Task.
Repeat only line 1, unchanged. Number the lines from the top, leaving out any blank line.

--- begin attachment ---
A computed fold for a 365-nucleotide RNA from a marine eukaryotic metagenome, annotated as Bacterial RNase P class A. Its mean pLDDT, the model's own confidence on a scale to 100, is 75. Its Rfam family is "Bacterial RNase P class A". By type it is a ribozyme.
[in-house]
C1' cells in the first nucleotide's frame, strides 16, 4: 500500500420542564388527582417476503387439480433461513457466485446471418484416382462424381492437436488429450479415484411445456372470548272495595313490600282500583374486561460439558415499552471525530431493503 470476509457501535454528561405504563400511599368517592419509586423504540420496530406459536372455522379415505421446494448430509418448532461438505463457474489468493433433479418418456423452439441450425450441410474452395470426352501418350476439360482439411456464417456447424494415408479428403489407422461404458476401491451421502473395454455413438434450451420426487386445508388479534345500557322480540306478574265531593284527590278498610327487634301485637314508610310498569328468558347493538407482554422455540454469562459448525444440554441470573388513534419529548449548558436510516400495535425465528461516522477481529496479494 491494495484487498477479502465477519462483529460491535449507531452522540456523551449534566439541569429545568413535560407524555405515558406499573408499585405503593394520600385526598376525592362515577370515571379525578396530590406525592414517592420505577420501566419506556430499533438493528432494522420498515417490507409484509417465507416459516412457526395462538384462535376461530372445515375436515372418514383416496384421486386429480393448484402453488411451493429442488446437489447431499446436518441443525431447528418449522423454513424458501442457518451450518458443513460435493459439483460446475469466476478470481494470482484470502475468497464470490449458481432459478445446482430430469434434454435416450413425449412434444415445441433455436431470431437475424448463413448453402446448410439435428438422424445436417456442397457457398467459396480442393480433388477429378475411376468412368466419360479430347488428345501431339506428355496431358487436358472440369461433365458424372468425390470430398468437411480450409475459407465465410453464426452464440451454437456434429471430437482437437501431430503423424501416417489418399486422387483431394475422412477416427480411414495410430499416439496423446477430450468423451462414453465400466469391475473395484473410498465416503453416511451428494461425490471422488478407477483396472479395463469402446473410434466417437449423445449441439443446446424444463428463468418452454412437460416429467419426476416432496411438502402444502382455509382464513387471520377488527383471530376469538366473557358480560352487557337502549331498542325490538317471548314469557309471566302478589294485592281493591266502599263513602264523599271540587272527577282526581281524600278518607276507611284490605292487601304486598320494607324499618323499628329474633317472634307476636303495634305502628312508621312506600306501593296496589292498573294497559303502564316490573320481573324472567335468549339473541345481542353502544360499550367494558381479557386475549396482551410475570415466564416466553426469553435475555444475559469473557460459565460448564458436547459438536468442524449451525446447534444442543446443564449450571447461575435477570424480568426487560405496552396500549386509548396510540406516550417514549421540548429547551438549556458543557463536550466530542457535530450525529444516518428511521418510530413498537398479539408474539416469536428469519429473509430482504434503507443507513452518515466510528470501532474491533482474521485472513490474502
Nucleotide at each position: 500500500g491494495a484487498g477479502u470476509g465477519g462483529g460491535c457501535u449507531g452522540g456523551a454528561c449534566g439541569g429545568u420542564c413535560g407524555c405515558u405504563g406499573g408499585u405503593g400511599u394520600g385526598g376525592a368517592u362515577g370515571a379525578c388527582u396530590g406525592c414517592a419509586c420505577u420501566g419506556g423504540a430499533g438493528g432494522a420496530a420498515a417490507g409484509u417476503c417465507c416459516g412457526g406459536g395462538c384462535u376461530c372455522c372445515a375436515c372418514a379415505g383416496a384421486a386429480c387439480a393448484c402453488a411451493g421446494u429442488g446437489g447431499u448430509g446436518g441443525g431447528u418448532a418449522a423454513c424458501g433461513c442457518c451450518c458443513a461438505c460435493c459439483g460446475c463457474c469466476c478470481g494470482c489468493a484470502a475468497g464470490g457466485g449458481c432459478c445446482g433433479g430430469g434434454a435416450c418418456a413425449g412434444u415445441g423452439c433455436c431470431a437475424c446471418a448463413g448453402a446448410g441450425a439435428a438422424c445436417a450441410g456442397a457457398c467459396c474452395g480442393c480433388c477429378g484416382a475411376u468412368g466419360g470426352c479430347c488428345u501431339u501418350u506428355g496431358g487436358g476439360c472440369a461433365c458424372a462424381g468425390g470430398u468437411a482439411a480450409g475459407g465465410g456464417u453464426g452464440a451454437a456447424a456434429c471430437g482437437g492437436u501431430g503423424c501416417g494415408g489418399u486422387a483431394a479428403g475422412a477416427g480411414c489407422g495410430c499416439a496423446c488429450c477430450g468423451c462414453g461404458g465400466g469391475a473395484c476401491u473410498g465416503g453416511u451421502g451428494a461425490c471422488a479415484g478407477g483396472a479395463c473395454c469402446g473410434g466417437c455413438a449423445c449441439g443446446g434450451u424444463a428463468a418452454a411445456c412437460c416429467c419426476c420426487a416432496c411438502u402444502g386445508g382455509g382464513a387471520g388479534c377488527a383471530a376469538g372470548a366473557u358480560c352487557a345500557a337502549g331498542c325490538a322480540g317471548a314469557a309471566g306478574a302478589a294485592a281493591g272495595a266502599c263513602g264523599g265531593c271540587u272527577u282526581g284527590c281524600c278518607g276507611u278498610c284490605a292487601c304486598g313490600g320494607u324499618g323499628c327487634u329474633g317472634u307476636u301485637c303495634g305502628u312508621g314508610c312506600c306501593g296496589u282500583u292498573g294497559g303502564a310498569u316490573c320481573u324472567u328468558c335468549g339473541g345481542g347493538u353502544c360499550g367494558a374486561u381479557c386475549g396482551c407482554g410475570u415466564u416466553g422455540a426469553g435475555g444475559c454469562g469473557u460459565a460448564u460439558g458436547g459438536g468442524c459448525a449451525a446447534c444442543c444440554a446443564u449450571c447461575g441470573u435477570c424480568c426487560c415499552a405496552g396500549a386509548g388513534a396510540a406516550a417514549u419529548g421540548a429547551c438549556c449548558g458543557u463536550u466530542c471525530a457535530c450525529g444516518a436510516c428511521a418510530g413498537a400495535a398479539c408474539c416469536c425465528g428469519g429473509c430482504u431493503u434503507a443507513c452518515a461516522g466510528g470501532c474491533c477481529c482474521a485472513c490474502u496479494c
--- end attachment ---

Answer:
A computed fold for a 365-nucleotide RNA from a marine eukaryotic metagenome, annotated as Bacterial RNase P class A. Its mean pLDDT, the model's own confidence on a scale to 100, is 75. Its Rfam family is "Bacterial RNase P class A". By type it is a ribozyme.